Breast Cancer

Breast cancer is a complex disease characterised by the uncontrolled growth of cells in the breast tissue. It’s one of the most common cancers affecting women worldwide, though it can also occur in men. Understanding its types, causes, symptoms, treatment and prevention is crucial for managing the risk and addressing the condition effectively.

Types of Breast Cancer
  • Invasive vs. Non-Invasive: Non-invasive (or in situ) breast cancers have not spread beyond the ducts or lobules into the surrounding breast tissue, while invasive breast cancers have spread into surrounding breast tissue.
  • Hormone Receptor Status: Cancers are tested for their hormone receptor status, which includes estrogen receptor-positive (ER+) and progesterone receptor-positive (PR+) cancers. Hormone therapy is often effective for these types.
  • HER2 Status: Some breast cancers have a higher level of a protein called HER2, which promotes the growth of cancer cells. HER2-positive cancers may be more aggressive but can be treated with targeted therapies.
Causes and Risk Factors
While the exact cause of breast cancer isn’t fully understood, several risk factors have been identified, including:
  • Gender: Being a woman is the most significant risk factor for developing breast cancer.
  • Age: The risk increases with age.
  • Genetics: A history of breast cancer in the family, especially close relatives, or inherited gene mutations like BRCA1 and BRCA2.
  • Lifestyle Factors: Including alcohol consumption, obesity, and lack of physical activity.
  • Reproductive History: Early menstruation, late menopause, and having children late or not at all can increase risk.
Symptoms of breast cancer can vary but may include:
  • A lump or thickening in the breast or underarm area.
  • Changes in the size, shape, or appearance of a breast.
  • Changes to the skin over the breast, such as dimpling.
  • A newly inverted nipple or peeling, scaling, crusting, or flaking of the nipple or breast skin.
  • Redness or pitting of the skin over your breast, like the skin of an orange.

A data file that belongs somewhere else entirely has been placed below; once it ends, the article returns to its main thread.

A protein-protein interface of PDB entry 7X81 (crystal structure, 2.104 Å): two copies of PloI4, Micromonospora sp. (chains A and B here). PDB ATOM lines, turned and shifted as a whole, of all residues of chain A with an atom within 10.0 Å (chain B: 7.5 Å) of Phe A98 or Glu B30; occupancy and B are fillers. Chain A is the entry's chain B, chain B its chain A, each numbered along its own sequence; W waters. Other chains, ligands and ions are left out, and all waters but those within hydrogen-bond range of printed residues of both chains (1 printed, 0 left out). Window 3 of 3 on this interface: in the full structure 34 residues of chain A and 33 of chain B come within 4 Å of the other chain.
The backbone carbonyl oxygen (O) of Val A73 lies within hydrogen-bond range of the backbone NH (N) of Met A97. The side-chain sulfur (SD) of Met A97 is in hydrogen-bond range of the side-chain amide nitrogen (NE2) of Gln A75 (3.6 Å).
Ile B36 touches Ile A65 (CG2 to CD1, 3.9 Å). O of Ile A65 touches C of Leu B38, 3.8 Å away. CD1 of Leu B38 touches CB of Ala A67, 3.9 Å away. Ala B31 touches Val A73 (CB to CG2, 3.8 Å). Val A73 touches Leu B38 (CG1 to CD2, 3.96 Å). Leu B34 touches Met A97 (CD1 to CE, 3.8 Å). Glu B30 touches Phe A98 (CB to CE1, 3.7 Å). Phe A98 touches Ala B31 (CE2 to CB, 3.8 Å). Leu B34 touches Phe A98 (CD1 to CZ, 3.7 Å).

Treatment depends on the type of breast cancer, its stage, and other factors. Options may include:
  • Surgery: To remove the tumor (lumpectomy) or the entire breast (mastectomy). Radiation Therapy: Uses high-energy waves to target and kill cancer cells.
  • Chemotherapy: Involves drugs to kill cancer cells, often used when the cancer is considered aggressive or has spread.
  • Hormone Therapy: For cancers that are hormone receptor-positive, to block the body’s natural hormones (estrogen and progesterone) from supporting the growth of cancer cells.
  • Targeted Therapy: For cancers with specific characteristics, such as HER2-positive cancers, using drugs that target those characteristics without affecting normal cells.
Early Detection Saves Lives
Early detection through regular screenings and awareness of the signs and symptoms can significantly improve breast cancer outcomes. If you have concerns about your breast health or risk factors, consult a healthcare professional for personalised advice and screening recommendations.
  • Frequently Asked Questions

Diagnosis typically involves a combination of physical exams, mammography, ultrasound, MRI, and biopsy. The biopsy, where a small sample of breast tissue is removed and examined, is definitive in diagnosing breast cancer.

  • Lifestyle Changes: Maintaining a healthy weight, engaging in regular physical activity, and limiting alcohol can reduce risk.
  • Regular Screenings: Mammograms can detect breast cancer early when it’s most treatable.
  • Genetic Testing and Counseling: Recommended for those with a strong family history of breast or ovarian cancer.

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